Immigrant enclaves and risk of drug involvement among asylum-seeking immigrants in Sweden: A quasi-experimental study

Drug Alcohol Depend. 2019 Dec 1:205:107666. doi: 10.1016/j.drugalcdep.2019.107666. Epub 2019 Oct 25.


Background: Sweden is a major host nation for asylum-seeking immigrants, and residential placement of these immigrants is an important policy concern. This quasi-experimental study estimated of the impact of being placed into an "immigrant enclave" on risk of officially-recognized drug involvement (ORDI) among asylum-seeking immigrants over a 15-year period.

Methods: All data come from Swedish registries. The sample consisted of (a) asylum-seeking immigrants aged 5-35 years old at arrival (N = 51,017) that were subject to a nationwide policy (enforced 1987-1991) that dispersed asylum-seeking immigrants across municipalities, and (b) native-born Swedes aged 15 and older during this same period (N = 1,040,311). Neighborhood immigrant composition was quantified using the Reardon Index; residents of "immigrant enclave" neighborhoods (n = 960) were compared to residents of all other neighborhoods (n = 2,471). Cox proportional hazards models assessed the relationship between living in an enclave and risk of ORDI, identified by national registries, through 2015.

Results: Overall, 29.7% of immigrants were assigned to, and 25.5% of Swedes lived in, an enclave. Cumulative incidence of ORDI in enclaves was 6.34% as compared to 6.89% in other neighborhoods. Immigrants living in an enclave had lower risk of ORDI (Hazard ratio (HR): 0.86, 95% Confidence Interval (CI): 0.77 - 0.96). This protective association was marginally stronger in lower poverty areas. Native-born Swedes living in an enclave had higher risk of ORDI (HR: 1.05, 95% CI: 1.03-1.08), a relationship that was exacerbated by neighborhood poverty.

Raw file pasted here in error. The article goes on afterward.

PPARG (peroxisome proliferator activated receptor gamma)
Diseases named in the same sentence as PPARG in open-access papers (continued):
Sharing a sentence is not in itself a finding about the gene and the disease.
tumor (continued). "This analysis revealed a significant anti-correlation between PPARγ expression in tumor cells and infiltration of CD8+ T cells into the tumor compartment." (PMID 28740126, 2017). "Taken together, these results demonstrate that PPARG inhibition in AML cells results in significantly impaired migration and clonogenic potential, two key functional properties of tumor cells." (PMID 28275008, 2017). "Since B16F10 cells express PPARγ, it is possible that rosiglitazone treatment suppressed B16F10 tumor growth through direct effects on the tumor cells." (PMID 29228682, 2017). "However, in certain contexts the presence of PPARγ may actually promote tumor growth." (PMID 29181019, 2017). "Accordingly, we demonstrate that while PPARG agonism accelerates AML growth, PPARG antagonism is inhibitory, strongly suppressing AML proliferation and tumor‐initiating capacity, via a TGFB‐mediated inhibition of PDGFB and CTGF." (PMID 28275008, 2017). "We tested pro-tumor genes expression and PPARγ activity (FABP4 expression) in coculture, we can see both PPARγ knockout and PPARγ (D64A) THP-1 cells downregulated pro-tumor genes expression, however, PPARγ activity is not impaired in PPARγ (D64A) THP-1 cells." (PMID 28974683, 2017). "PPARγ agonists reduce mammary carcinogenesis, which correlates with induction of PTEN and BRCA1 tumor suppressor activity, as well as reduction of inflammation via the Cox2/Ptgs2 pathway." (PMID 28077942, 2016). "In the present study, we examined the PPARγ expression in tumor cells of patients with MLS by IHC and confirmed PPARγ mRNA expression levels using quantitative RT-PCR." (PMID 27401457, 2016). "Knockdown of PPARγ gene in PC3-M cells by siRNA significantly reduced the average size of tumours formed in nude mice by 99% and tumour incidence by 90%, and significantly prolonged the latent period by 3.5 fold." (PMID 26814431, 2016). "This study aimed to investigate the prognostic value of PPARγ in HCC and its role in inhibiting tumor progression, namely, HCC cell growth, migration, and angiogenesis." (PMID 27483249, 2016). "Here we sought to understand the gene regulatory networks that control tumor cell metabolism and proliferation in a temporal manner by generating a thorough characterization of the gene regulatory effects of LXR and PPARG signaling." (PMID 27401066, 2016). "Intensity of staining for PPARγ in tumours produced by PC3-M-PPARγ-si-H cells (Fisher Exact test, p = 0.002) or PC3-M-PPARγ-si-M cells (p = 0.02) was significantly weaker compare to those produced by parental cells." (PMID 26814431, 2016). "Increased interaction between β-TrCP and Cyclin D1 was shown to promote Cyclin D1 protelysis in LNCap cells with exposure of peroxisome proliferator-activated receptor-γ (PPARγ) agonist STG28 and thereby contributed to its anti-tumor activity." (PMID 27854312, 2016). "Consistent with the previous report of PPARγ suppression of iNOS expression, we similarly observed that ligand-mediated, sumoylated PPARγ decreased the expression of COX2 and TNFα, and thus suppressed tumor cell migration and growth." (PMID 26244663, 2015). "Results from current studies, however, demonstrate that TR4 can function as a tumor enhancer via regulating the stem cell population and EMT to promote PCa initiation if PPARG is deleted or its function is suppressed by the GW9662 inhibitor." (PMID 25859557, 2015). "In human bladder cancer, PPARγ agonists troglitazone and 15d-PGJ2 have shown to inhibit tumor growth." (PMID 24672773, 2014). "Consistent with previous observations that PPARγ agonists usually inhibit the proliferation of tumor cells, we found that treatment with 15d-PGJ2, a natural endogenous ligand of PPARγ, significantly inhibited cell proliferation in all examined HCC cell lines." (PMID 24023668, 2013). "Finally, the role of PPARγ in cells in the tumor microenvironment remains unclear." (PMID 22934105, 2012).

Conclusions: Neighborhood immigrant composition is associated with risk of ORDI, with differential associations for immigrants and native-born populations.

Keywords: Immigration; Neighborhood; Segregation; Substance abuse.

Publication types

  • Research Support, N.I.H., Extramural
  • Research Support, Non-U.S. Gov't

MeSH terms

  • Adolescent
  • Adult
  • Child
  • Child, Preschool
  • Female
  • Humans
  • Incidence
  • Male
  • Middle Aged
  • Poverty / statistics & numerical data
  • Proportional Hazards Models
  • Refugees / statistics & numerical data*
  • Registries
  • Residence Characteristics / statistics & numerical data*
  • Risk Factors
  • Substance-Related Disorders / epidemiology*
  • Substance-Related Disorders / ethnology
  • Sweden / epidemiology
  • Young Adult